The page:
Posted March 22, 2012
Book: Called Together: An Introduction to Ecclesiology
Author: Christopher McMahon
Anselm Academic, Winona, Minn. 2012. pp. 182
An Excerpt from the Jacket:
In Called Together: An Introduction to Ecclesiology, Christopher McMahon explores a theological understanding of the Church primarily in terms of its soteriological mission by focusing on the nature of the Church and its mission of mediating the redemptive work of Christ in history. In short, McMahon focuses on what the Church does, as well as what it is, without letting the history of the Church or its power structures dominate the presentation.
An Excerpt from the Book:
The Danger of Common Sense
Lonergan described the distortions of conscious intentionality in terms of bias. The biases revolved around preoccupations with the individual and the groups to which individuals belong. In these instances, one's knowing and valuing center on what might benefit the individual or the group to which the individual belongs. These distortions are often relatively easily identified, though they are often difficult to remedy. More insidious, however, is what Lonergan calls "the general bias of common sense." For Lonergan, common sense refers to knowledge that is "gained through the senses and is limited to the senses," and for the most part, this knowledge is a good thing. Common sense keeps humans safe when crossing the street, it helps them understand how to grow crops, nurse an injury, and do all sorts of practical things that are the bedrock of day-to-day survival.
The problem with common sense is that it has the tendency to assert its hegemony over the entire range of human cognition so that what is true and what is good become reduced to what is practical, tangible, and profitable. In brief, this is an inversion of many popular theological approaches to Satan and sinfulness. Many understand Satan as a prideful rebel rejecting divine authority by seeking to place himself above God. However, for Longergan, sin is rather an abandonment of transcendence in favor of something less; it is an "underreaching" in one's valuing. It is often compared to an addiction, the "infinite desire for a finite object." Such an addiction is devastating for individuals and those around them, but what happens when the addiction is written into the social and cultural dimensions of human life?
The social dimensions of sin are manifested within the systems humans construct to promote living together. Put quite simply, humans live in community, in part to promote a common welfare. When various forms of bias skew a person's thinking or valuing, however, that thinking or valuing is expressed and entrenched within social systems. The ordering of society reflects this. Consider for example the social situation, broadly speaking in Central America, where the vast majority of the population is indigenous or a mixture of Spanish and indigenous ancestry (mestizo or ladino). The economic infrastructure of many of these countries, until very recently, was controlled by a small number of families, almost all of them descendents of Spanish colonizers. Land had been granted to these families by the Spanish government as a reward and as an obligation. Spanish colonizers were to work the land in order to harvest natural resources (gold and other material) or to produce goods (sugar cane, cocoa, coffee, fruit) for sale and trade.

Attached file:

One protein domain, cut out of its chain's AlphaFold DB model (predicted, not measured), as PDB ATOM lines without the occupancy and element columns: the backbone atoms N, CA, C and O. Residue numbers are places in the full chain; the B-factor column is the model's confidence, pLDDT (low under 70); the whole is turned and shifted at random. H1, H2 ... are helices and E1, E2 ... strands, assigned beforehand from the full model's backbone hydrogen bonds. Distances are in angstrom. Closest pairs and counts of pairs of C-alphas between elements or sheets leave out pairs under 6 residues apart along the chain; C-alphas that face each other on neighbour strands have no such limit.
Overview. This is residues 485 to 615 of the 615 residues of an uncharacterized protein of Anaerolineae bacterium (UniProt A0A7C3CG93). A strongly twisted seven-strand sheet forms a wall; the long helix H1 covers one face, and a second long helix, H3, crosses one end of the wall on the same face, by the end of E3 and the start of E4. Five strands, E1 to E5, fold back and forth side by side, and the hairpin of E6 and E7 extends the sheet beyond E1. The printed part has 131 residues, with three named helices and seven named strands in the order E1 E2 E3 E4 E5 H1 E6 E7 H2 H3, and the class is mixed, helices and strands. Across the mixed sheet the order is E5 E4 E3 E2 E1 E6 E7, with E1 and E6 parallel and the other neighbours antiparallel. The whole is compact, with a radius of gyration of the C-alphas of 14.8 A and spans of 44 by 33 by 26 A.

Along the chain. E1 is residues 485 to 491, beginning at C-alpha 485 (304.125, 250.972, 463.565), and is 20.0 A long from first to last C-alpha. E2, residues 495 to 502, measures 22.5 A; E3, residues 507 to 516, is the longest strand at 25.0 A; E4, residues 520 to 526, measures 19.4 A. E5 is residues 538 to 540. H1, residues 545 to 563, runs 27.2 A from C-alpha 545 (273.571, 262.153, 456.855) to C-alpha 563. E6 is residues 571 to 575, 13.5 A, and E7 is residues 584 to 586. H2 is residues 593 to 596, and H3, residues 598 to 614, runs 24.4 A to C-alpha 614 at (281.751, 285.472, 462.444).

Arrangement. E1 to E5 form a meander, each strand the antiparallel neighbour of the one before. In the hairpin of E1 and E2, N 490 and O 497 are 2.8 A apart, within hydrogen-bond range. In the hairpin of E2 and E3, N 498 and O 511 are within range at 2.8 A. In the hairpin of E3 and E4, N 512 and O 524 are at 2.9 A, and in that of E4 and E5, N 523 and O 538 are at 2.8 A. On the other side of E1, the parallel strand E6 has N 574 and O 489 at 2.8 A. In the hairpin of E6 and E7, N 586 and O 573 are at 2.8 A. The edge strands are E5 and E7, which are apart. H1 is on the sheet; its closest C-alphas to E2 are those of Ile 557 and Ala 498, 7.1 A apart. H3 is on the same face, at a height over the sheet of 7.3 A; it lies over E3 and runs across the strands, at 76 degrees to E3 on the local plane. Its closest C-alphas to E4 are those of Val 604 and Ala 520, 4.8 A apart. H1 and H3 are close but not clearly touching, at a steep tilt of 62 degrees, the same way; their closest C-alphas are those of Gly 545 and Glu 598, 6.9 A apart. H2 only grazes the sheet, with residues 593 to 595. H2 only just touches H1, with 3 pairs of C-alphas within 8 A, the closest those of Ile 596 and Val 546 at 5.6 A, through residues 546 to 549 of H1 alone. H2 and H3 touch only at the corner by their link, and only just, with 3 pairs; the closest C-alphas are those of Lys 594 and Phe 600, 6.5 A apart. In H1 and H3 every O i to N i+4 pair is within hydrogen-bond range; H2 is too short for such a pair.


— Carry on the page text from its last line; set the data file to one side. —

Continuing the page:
Notice the thinking of the Spanish colonizers that went into this enterprise: a. the land belongs to us because we have the power and therefore the right to take it; b. the land and its resources are to be harvested for the benefit of the Spanish and not for the indigenous people of the land; c. the indigenous people of the land are here for our benefit and can be used as we see fit. In this pattern of thinking certain values emerge, values that reflect group bias and the general bias of common sense. The question of what is truly good is distorted and replace with questions that revolve around limited goods; "what is good" means "what is good for us," and "what is good" is "What is practical and profitable."
These biases reflect the thinking of only a few people; however, they have been written into the social order. Sin is evident in the history of social relationships in these countries along the lines just described.
Table of Contents:
The story of Jesus
The work of Christ and the nature of the Church
The evolution of the Church's self-understanding
The Second Vatican Council
The church in a culture of disbelief
The church and its liturgical constitution
The church and the work of redemption in the world